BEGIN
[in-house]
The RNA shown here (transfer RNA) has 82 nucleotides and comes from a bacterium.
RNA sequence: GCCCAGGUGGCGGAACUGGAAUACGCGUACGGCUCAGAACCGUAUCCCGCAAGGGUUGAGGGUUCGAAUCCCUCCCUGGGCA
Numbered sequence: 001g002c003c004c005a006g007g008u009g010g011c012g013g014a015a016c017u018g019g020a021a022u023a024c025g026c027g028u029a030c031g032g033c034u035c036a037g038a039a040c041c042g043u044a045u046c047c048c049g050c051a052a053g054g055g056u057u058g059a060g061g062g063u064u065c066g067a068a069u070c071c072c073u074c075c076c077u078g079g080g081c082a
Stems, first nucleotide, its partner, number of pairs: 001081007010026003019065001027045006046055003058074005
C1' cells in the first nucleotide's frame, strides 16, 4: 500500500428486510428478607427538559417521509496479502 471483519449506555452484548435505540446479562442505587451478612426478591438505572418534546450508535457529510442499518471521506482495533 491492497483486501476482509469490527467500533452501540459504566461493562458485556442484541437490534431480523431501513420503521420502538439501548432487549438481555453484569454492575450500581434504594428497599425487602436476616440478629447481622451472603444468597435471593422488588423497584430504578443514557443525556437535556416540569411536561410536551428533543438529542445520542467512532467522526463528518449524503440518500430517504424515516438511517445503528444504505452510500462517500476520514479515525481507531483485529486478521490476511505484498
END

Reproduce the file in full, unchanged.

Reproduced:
[in-house]
The RNA shown here (transfer RNA) has 82 nucleotides and comes from a bacterium.
RNA sequence: GCCCAGGUGGCGGAACUGGAAUACGCGUACGGCUCAGAACCGUAUCCCGCAAGGGUUGAGGGUUCGAAUCCCUCCCUGGGCA
Numbered sequence: 001g002c003c004c005a006g007g008u009g010g011c012g013g014a015a016c017u018g019g020a021a022u023a024c025g026c027g028u029a030c031g032g033c034u035c036a037g038a039a040c041c042g043u044a045u046c047c048c049g050c051a052a053g054g055g056u057u058g059a060g061g062g063u064u065c066g067a068a069u070c071c072c073u074c075c076c077u078g079g080g081c082a
Stems, first nucleotide, its partner, number of pairs: 001081007010026003019065001027045006046055003058074005
C1' cells in the first nucleotide's frame, strides 16, 4: 500500500428486510428478607427538559417521509496479502 471483519449506555452484548435505540446479562442505587451478612426478591438505572418534546450508535457529510442499518471521506482495533 491492497483486501476482509469490527467500533452501540459504566461493562458485556442484541437490534431480523431501513420503521420502538439501548432487549438481555453484569454492575450500581434504594428497599425487602436476616440478629447481622451472603444468597435471593422488588423497584430504578443514557443525556437535556416540569411536561410536551428533543438529542445520542467512532467522526463528518449524503440518500430517504424515516438511517445503528444504505452510500462517500476520514479515525481507531483485529486478521490476511505484498